Like always, they have a photo session with Tim using all kinds of pod brewing systems.  They show him inserting the pod, filling the reservoir with water, etc.  What does that have to do with the storage system?  They do show him taking the numerous steps of adding sugar and cream the non adult Lego way, but I still wonder why he had to brew the coffee too, why not start with the cup of coffee?  It pays to be thorough I guess.  The politically correct answer is to say you record absolutely everything because you don’t know where an insight may appear.  Sure, why not, that sounds good.

This week’s mid-production invention is from Matt, the creator of the Wrapster, which helps you keep your headphones secure and untangled.  Of course, it’s meant for iPods, because there are no other kinds of music players, at least not cool ones.  Now we get to the snafu part of the show where we learn about a product’s bumps on the road to commercialization.

We get a visit from John, Quirky’s head of operations, who brings the practicality hammer to people’s starry dreams.  The good news is they have huge orders for the product, but the low price point ($5) is creating an issue with coming up with packaging that fits the economics and doesn’t kill their profit margin.  Ben says with their quarter ending next week, they need to sort this to include in their quarterly numbers.  What a cliff hanger!  Maybe they should have separate online submissions for packaging?

Ben decides to take Tim out for some one-on-one quality time.  Tim says Quirky is changing his life and oh gosh no, he calls Ben “God.”  Thank Ben that Gaz wasn’t here.  “God” is a little much and makes Tim seem a bit obsequious.  I would have preferred he label him the more appropriate “baby Jesus.”  Ben wants to make Tim feel good too, so he tells him the product plays in a big market, which is a huge plus.

Back at the Quirky office, the designers show Tim the pictorials of him making coffee and explain how it illustrates the various steps they would try to eliminate with Tim’s product.  I would have liked a little more detail on that, but instead we go to the community feedback. We learn that 40% of the Quirky community uses a pod system and 11% intend to purchase one.  There’s that big market that turns Ben’s iris’s into dollar signs.  But there’s a catch of course.  They also say the product should be priced at $15-$30, which doesn’t quite economically fit Tim’s vision of a “wood sculpture” type product design.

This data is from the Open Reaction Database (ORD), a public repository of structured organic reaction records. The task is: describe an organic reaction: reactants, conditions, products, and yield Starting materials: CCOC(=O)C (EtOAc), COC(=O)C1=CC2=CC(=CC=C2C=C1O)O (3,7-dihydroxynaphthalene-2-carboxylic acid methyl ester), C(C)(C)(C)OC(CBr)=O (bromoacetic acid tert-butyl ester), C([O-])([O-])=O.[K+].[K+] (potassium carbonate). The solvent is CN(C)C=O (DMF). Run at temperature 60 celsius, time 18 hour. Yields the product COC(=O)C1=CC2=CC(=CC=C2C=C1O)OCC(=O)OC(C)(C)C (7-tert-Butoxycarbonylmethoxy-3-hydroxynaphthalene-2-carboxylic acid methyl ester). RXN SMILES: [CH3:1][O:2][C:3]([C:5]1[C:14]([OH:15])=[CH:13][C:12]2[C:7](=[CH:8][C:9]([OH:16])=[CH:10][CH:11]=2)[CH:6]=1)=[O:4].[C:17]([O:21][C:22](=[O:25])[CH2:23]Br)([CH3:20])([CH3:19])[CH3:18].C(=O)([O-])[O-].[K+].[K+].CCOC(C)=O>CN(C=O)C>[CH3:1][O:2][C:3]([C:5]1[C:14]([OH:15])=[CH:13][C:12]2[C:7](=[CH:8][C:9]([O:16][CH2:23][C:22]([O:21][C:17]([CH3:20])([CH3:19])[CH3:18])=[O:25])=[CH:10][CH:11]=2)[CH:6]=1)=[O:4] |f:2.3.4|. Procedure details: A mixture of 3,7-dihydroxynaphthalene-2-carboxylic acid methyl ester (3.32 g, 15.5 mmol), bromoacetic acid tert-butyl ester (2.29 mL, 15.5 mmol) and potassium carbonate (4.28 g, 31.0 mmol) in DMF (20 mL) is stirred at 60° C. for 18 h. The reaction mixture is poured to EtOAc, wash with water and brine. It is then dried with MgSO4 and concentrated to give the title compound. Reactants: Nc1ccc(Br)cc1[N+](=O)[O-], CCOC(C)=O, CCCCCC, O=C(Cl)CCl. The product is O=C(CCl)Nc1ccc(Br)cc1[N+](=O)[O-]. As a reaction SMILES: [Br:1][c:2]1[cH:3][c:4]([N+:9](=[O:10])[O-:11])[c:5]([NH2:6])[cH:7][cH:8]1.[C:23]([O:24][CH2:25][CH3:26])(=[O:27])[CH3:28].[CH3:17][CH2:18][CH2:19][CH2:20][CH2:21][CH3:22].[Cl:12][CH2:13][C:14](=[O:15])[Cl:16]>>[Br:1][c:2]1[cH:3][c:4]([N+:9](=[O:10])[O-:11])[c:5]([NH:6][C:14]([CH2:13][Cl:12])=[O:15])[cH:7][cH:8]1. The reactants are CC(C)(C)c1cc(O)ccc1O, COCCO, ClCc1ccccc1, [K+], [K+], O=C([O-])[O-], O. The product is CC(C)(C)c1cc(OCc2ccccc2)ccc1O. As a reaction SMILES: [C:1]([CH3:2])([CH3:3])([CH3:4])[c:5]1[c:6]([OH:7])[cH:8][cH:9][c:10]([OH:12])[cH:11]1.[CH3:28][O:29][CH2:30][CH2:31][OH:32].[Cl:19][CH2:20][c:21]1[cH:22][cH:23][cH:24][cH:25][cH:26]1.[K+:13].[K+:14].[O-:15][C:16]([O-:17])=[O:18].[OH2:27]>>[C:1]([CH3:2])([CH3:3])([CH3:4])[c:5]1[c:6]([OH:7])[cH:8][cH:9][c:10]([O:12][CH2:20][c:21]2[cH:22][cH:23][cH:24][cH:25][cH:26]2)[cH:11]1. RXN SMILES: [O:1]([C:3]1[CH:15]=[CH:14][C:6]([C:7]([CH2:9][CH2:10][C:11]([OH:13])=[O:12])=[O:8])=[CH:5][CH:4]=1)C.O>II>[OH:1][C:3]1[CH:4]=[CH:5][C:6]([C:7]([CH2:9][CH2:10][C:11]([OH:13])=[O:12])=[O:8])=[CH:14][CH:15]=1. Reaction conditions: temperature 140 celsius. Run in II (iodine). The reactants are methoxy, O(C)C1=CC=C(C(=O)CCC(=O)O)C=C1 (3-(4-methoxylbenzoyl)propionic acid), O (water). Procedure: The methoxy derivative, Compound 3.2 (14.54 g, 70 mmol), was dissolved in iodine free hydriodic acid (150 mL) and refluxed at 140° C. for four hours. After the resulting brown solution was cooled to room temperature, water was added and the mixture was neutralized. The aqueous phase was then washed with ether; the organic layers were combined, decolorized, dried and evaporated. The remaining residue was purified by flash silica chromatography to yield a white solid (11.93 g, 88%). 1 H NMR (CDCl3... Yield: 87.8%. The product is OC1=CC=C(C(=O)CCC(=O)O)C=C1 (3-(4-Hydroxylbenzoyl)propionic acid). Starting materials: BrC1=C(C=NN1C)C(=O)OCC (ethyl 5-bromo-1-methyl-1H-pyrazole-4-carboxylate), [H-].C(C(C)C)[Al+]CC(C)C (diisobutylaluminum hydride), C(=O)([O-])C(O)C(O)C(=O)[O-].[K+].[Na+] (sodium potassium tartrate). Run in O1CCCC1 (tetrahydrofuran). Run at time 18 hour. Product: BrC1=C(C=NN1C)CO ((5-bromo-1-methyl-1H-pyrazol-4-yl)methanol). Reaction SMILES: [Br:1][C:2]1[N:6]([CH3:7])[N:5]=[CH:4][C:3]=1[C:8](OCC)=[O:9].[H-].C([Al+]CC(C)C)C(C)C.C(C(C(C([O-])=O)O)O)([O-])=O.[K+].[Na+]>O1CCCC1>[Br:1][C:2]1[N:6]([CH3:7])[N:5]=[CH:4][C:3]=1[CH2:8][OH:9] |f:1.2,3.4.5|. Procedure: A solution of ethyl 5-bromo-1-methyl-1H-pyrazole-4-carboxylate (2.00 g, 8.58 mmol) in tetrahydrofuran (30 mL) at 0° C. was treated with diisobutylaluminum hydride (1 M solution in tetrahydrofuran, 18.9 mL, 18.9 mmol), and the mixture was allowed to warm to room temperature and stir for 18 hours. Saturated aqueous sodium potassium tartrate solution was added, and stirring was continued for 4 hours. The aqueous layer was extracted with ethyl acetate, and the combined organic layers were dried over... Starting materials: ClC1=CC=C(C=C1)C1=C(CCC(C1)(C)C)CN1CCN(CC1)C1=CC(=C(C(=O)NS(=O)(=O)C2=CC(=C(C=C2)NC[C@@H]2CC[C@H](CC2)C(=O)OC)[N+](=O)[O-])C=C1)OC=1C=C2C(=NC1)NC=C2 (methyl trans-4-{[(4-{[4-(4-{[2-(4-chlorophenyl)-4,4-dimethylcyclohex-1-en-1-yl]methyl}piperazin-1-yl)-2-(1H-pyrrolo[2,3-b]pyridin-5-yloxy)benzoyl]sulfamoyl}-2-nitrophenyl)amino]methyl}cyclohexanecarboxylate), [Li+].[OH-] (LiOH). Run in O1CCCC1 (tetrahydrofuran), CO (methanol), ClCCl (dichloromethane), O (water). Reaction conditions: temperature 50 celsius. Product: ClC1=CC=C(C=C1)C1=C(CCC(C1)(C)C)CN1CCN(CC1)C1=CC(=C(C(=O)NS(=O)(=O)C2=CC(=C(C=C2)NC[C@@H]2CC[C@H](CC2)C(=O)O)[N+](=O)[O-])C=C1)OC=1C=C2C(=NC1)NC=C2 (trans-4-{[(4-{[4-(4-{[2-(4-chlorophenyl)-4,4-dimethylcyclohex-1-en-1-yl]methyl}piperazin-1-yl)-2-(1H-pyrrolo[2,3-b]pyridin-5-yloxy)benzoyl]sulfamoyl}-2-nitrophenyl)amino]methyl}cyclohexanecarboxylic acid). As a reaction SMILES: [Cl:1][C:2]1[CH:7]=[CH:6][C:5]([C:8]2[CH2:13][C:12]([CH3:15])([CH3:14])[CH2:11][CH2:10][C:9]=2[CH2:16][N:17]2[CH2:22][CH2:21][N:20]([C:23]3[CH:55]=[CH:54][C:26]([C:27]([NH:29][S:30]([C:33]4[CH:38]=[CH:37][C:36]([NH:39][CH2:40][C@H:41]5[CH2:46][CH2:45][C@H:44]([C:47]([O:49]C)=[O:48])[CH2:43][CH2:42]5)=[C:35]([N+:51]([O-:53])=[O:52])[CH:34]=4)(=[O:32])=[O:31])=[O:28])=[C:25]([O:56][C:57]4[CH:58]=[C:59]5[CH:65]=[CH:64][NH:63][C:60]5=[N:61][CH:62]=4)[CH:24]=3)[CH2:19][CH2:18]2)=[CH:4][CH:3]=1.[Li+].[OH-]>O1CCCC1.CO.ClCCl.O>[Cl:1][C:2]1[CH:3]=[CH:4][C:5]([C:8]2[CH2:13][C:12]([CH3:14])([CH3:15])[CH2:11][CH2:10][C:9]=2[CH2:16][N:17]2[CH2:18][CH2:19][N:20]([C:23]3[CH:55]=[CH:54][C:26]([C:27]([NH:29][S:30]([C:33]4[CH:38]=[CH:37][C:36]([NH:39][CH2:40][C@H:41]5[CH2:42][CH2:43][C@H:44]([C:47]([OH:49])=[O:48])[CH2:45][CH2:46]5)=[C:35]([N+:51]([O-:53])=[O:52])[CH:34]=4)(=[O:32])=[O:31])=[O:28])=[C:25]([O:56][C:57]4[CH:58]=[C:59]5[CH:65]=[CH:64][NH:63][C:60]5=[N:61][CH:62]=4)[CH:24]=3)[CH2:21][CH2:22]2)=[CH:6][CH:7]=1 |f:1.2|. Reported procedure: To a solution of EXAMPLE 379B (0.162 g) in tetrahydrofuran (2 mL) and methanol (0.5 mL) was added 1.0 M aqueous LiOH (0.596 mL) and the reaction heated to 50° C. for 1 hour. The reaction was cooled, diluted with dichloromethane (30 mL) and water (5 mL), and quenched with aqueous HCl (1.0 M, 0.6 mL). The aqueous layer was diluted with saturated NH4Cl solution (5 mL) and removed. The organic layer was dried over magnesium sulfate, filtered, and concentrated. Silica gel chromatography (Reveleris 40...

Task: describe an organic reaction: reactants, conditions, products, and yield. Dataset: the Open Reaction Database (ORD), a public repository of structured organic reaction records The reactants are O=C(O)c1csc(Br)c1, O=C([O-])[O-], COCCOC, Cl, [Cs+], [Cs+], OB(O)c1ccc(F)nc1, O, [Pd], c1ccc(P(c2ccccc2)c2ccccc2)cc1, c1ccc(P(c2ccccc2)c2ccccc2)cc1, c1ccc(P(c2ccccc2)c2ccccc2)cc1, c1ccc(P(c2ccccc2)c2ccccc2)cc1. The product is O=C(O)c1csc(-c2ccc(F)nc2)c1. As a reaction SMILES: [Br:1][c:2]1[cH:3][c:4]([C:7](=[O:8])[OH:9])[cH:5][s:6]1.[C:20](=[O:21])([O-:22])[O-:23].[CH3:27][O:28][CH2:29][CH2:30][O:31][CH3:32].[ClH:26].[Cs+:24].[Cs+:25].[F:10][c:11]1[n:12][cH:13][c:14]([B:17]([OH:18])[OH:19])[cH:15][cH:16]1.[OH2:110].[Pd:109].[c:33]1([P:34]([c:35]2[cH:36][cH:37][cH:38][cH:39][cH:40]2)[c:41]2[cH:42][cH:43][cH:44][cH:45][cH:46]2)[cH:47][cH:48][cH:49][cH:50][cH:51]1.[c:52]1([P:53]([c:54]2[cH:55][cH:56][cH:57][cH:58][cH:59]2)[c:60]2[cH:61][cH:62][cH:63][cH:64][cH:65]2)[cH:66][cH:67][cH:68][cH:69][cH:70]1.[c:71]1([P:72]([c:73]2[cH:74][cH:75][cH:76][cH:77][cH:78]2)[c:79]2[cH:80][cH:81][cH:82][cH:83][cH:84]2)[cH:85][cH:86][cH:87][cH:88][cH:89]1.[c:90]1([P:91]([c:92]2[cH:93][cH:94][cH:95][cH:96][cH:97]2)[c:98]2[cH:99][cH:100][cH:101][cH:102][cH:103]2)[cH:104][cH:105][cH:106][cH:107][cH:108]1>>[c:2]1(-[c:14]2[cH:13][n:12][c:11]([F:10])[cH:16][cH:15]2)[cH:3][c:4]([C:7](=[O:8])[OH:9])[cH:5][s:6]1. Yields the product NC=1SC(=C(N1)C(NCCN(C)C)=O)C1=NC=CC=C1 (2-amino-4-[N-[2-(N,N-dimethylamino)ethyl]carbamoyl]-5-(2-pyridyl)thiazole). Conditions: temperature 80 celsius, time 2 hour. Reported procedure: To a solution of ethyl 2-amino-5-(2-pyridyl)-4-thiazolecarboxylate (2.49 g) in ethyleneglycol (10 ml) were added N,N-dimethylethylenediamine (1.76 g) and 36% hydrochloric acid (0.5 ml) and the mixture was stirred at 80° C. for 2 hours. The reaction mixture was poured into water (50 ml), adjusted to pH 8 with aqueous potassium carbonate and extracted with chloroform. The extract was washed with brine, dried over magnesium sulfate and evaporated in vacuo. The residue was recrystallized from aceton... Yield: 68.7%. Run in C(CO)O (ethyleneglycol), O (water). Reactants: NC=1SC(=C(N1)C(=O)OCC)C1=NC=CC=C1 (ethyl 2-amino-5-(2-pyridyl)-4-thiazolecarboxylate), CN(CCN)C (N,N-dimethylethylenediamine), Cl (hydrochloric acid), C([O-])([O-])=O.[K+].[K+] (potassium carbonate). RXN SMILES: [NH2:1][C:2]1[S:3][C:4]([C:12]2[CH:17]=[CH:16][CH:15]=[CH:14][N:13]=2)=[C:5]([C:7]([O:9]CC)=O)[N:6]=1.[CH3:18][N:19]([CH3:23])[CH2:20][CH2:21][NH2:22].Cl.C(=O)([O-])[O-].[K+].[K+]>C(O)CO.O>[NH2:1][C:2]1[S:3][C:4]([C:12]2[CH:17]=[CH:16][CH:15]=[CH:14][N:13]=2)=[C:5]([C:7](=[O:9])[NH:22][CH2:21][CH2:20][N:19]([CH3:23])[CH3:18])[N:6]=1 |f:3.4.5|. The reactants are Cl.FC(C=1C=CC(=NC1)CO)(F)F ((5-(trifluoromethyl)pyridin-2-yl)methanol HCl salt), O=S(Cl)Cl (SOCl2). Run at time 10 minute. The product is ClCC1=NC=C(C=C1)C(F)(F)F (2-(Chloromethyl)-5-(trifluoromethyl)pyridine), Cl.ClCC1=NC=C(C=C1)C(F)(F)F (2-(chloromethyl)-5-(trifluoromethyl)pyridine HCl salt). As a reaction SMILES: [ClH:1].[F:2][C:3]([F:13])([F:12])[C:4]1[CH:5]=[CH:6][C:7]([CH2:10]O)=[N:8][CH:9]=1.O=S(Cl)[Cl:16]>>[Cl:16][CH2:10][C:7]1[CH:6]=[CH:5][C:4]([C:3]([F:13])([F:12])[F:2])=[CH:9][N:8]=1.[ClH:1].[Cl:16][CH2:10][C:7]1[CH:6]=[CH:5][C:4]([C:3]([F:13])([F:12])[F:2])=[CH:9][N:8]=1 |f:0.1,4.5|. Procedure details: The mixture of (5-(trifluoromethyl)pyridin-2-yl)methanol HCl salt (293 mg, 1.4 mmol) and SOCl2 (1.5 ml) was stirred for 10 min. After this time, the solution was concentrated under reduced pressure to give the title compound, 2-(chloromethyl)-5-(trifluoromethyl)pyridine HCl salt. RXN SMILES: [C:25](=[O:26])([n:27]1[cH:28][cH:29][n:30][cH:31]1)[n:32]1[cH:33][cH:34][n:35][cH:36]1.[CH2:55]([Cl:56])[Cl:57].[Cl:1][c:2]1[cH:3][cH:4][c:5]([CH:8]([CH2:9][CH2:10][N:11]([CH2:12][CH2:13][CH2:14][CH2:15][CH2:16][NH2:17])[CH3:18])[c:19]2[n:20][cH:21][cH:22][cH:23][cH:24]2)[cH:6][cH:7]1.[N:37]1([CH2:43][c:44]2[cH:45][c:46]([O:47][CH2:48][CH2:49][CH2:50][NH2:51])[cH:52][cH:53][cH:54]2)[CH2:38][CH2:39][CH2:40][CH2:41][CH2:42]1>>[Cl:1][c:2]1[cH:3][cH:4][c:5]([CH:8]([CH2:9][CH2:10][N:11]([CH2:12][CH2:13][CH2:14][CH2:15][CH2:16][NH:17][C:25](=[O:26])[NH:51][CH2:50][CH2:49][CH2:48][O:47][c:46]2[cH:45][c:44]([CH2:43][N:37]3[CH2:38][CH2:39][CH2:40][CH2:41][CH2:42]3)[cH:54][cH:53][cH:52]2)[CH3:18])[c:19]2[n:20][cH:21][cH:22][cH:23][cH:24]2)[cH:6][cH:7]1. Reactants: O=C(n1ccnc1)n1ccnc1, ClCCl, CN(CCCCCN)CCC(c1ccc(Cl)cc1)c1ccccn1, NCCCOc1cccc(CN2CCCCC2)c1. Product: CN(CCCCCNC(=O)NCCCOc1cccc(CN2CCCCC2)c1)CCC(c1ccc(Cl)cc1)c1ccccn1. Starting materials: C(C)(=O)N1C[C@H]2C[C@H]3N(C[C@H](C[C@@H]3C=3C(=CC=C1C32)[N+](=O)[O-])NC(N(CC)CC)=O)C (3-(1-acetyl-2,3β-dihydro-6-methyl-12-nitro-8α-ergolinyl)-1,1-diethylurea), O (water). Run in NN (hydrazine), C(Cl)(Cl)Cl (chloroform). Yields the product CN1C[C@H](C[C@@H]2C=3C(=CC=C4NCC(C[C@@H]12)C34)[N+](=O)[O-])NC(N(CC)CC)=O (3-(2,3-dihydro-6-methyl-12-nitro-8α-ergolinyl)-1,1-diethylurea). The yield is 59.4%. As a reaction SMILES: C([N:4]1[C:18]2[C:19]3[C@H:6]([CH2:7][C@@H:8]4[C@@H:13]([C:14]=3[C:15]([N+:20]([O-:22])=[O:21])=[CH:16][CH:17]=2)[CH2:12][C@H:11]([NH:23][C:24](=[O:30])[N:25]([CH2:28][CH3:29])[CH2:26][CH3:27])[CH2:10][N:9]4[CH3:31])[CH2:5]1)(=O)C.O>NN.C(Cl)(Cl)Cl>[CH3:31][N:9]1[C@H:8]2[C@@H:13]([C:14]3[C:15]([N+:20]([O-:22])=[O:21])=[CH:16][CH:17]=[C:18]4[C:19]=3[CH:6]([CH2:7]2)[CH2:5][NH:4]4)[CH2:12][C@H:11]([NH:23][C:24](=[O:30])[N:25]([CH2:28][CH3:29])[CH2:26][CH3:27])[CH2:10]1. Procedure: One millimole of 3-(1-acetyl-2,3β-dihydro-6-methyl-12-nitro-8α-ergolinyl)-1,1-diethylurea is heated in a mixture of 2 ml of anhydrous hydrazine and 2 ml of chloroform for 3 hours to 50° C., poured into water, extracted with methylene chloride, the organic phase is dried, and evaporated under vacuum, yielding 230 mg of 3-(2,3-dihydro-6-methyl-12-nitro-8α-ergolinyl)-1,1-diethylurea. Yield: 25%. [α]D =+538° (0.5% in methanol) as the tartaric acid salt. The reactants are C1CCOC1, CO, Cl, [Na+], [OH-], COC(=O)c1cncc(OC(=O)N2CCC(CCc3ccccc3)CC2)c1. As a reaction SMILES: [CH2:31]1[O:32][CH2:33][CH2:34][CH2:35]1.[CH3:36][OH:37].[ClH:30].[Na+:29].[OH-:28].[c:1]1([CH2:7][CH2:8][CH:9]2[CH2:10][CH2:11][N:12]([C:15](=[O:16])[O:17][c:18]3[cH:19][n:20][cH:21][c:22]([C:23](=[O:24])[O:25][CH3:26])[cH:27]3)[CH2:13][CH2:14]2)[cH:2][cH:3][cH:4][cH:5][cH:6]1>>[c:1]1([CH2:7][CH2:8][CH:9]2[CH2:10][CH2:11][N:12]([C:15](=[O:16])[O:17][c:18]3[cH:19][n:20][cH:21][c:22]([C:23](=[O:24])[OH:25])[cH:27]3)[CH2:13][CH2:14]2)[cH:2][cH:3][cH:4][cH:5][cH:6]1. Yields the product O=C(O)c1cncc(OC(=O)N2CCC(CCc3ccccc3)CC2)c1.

In the sketching phase, they produce some concepts very close to Tim’s original and some alternate designs.  One is a shelf with a hidden swing out system for storing pods.  Another is a “pedestal” system that to me looks like a pole with a lampshade.  The stem has hooks for mugs and the lampshade opens up to store pods.  Tim likes that it fits his “should be like furniture in the kitchen” concept.  Tim has a lot of concepts, he is like a giving tree of design inspiration. Yet another concept is a four section tower for storing pods, it’s kind of blah.  There are more, one that has a moving carousel to dispense pods and “The UFO” which is a flying saucer that opens up with hidden storage.  Quite a selection and they’ve really fleshed out a lot of different directions.

They eliminate some designs and show Ben what they think are the best.  Ben sees the lampshade and immediately says “waste of space, next.”  I completely agree.  Ben craps on just about all of the concepts and asks what happened to the modularity?  He is frustrated and not sure his staff is really inspired on this one.  You have to be this tough to make great products, so it’s back to the drawing board, literally.

As they go through some new sketches, the designers have some trouble naming the new concepts.  One is a modular system that resembles skyscrapers (another Tim concept) called the “Skyline”.  Hey that’s not too bad.  The next is a tower system that one of them wants to call “tempting towers,” but they instead go with “Pivot Pod,” which is probably wise, but isn’t that too close to the power strip thingy from the first episode?  Then we see a sketch that looks like cubby holes stuck together.  The girl designer suggests calling it the “slot box.”  Really?  It’s a good thing these guys can draw pretty things.  They call it the “Flat Pack” instead.  That’s not really better.